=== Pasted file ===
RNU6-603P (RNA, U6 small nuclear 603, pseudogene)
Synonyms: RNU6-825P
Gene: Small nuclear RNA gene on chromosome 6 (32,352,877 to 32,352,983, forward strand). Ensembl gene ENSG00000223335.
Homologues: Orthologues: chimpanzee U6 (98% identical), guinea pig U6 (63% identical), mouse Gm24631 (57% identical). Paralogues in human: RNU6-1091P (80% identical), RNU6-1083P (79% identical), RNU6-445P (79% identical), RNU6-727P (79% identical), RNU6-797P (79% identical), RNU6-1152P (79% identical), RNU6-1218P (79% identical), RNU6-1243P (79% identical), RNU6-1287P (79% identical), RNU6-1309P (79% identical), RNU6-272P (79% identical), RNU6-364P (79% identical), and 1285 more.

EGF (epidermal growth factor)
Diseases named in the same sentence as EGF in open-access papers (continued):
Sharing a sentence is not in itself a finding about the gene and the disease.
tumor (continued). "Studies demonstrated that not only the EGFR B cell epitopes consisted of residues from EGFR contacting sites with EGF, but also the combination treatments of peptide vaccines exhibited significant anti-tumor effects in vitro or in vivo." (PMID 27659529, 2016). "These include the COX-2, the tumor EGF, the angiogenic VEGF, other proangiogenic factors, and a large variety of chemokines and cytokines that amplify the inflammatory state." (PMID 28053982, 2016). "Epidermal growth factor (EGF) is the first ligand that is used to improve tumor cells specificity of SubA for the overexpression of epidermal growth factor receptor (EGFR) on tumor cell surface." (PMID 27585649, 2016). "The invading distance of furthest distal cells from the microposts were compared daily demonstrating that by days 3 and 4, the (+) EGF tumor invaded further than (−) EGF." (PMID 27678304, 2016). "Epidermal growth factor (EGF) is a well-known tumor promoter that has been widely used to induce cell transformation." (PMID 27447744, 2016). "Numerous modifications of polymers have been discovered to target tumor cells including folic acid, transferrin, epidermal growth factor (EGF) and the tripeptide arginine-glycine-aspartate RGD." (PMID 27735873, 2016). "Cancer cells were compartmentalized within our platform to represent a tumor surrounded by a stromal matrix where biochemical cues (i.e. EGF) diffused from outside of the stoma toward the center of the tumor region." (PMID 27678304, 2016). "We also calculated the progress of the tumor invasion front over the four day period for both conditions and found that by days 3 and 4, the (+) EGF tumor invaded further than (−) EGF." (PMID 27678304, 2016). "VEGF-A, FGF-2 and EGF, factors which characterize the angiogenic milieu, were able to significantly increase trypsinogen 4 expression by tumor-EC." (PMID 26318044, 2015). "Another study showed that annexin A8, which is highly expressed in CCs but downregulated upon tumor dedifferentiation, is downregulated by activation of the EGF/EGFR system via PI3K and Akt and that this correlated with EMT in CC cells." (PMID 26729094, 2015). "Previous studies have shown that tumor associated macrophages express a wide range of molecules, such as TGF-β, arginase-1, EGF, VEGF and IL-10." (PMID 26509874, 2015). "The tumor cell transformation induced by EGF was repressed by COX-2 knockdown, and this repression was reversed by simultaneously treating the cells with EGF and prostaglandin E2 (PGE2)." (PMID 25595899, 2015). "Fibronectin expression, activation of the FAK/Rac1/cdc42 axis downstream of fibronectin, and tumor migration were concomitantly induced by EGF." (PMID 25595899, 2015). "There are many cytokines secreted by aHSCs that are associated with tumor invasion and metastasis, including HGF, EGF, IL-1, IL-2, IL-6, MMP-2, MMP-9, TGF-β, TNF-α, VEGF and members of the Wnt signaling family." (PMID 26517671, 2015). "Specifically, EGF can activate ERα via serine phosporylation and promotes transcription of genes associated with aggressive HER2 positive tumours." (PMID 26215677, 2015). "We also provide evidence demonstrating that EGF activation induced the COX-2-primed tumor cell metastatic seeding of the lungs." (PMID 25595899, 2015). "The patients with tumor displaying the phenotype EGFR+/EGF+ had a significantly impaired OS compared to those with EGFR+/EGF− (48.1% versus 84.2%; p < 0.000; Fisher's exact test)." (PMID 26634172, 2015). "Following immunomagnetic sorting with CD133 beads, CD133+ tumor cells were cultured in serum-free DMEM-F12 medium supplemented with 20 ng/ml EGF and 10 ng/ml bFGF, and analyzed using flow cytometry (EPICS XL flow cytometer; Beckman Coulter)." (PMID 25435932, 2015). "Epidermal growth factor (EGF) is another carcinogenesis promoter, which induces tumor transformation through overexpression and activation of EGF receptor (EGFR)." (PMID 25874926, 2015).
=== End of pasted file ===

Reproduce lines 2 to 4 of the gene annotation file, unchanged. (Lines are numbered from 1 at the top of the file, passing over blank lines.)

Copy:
Synonyms: RNU6-825P
Gene: Small nuclear RNA gene on chromosome 6 (32,352,877 to 32,352,983, forward strand). Ensembl gene ENSG00000223335.
Homologues: Orthologues: chimpanzee U6 (98% identical), guinea pig U6 (63% identical), mouse Gm24631 (57% identical). Paralogues in human: RNU6-1091P (80% identical), RNU6-1083P (79% identical), RNU6-445P (79% identical), RNU6-727P (79% identical), RNU6-797P (79% identical), RNU6-1152P (79% identical), RNU6-1218P (79% identical), RNU6-1243P (79% identical), RNU6-1287P (79% identical), RNU6-1309P (79% identical), RNU6-272P (79% identical), RNU6-364P (79% identical), and 1285 more.